Spartacus with a Pen


What do all bloggers have in common? We are all lovers of words.  Logophiles is the technical term.  We are so beholden to them that we are their slaves. . And we must conquer them in order to write well.  You may very well think of us as Spartacus.

Our obsession with words  often leads to collecting the  off-the-beaten-path, oddball, creaky  antiquary ones. It might even go so far as arranging  them on a sort of  evolutionary tree of life.  For words are analogous to living things; they are born, grow, change, have families, and  age into the  obsolete and archaic. Some wither and seem to  die. Only to be  resurrected and reincarnated for another generation.

My obsession started back in high school.  There were phalanxes  of new  words everywhere.   I wore out dictionaries trying to learn and remember their meanings.  I circled. I underlined. And rummaged their pages ferverishly. When I wasn't near a dictionary, I scribbled the  verbal critter  down wherever and whenever I could.  Later I inevitably looked them up. Many were easy to remember. Others only stuck  after looking them up ad infinitum.

After a while, I even  got to reading the dictionary itself. Tunneling into its columns, and mining its treasure. Through the years my searches expanded to  books about words and their  backstories. William Morris, Bergan Evans, Wilfred and Charles  Funk,  Paul Dickson and other lexicographers and etymologists became my mentors.  Not too long ago I came across one of my favorites: "Dimboxes, Epopts, and Other Quidams---Words to Describe Life's Indescribable People" by David Grambs. A dimbox, by the way, is probably not what you think. Take it from this quidam.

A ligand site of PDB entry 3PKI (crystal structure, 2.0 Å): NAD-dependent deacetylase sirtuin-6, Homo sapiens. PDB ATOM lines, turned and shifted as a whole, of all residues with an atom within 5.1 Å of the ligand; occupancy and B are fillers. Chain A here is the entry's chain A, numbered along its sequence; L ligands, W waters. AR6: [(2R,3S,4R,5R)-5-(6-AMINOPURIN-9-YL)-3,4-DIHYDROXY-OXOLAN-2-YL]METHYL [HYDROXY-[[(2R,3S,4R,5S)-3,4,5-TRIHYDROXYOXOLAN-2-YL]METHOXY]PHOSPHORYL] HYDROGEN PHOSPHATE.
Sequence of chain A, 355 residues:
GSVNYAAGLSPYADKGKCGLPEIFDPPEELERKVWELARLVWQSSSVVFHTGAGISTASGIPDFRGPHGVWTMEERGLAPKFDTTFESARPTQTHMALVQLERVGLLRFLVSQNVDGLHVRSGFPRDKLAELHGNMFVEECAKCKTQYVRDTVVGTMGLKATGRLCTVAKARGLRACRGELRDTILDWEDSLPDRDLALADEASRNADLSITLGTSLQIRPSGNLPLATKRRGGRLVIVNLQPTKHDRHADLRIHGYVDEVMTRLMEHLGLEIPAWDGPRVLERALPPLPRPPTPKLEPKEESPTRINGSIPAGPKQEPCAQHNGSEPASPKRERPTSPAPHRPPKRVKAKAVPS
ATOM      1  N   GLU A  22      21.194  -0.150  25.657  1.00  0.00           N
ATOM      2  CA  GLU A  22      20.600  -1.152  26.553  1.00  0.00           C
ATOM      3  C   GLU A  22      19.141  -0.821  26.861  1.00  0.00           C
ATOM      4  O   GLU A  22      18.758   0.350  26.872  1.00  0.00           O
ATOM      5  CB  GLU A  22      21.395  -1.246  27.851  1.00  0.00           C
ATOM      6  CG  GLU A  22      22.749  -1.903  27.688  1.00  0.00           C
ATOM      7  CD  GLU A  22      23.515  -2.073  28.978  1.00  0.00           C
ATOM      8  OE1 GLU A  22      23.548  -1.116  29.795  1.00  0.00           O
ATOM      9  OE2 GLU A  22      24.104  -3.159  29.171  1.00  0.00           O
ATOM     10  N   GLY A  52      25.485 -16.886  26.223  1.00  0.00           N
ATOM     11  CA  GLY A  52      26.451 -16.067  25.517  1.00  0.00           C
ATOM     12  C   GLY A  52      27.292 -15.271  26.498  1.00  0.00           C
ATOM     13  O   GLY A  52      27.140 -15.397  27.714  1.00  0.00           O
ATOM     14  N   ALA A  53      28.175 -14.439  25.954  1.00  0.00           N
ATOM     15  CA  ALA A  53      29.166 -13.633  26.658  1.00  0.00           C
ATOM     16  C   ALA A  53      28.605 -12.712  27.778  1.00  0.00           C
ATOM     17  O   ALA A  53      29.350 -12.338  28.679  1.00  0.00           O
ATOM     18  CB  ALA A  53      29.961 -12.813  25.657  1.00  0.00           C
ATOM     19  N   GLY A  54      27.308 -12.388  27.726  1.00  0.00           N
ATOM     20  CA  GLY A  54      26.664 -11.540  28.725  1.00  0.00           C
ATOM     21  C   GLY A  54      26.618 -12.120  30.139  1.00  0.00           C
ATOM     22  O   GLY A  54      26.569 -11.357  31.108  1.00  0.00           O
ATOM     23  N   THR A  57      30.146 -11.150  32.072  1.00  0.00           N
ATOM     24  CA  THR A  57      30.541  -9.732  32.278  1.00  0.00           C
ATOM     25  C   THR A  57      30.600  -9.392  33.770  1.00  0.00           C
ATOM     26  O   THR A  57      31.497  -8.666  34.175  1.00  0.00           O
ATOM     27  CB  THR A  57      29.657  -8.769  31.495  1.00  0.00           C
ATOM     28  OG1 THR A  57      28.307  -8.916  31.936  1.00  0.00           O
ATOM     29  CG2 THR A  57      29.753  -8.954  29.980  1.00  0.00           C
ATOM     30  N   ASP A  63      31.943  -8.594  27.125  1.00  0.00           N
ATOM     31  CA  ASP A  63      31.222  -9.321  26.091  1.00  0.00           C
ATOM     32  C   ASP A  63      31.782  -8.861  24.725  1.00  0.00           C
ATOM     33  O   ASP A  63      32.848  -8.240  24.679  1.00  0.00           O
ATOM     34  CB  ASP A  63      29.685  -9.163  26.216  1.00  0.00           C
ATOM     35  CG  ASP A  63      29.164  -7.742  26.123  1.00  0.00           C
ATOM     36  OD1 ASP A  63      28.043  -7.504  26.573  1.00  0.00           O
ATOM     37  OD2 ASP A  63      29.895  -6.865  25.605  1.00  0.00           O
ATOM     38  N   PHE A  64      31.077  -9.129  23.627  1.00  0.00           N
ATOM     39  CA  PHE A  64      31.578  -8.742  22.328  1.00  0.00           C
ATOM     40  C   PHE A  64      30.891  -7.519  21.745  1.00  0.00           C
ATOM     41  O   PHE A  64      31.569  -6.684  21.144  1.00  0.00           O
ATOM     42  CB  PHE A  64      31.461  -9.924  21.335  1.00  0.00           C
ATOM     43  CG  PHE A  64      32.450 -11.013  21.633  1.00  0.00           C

Which brings me to the subject of this blog.  I was going through my latest on-its-last-legs dictionary (Webster's Tenth Collegiate) and noticed a laundry list of  words that  I had highlighted with checks, circles, or nondescript marks of one sort or another . The thought came to is the making of a challenging quiz!    So, Good Reader,  test your word power.

Match the  numbered word with its corresponding definition by placing the letter of the definition next to the word. Good luck!  If you get even half right, you've earned your gladiator chops in mortal combat  with words. Don't peek at the answers below.

1. edaphic___  2. deracinate___  3. crambo___  4. eschatology___  5. banausic___  6. hosel___  7. skiffle___  8. petasos___  9. hypocorism___  10. maquette___

A. Jazz or folk music played on jugs or washboards.

B. Word game in which players rhyme words or lines of verse.

C. A small model of a building or sculpture.

D. Influenced by the soil rather than the climate.

E. A socket in the head of a golf club into which the shaft is inserted.

F. A pet name.

G. To uproot.

H. Concerned with earning a living (used pejoratively).

I  The winged hat of the Roman god Mercury.

J. Branch of theology concerned with the final events in the history of the world or of mankind.

Answers: D, G, B, J, H, E, A, I, F, C.

Filed under: etymology, Movies, words

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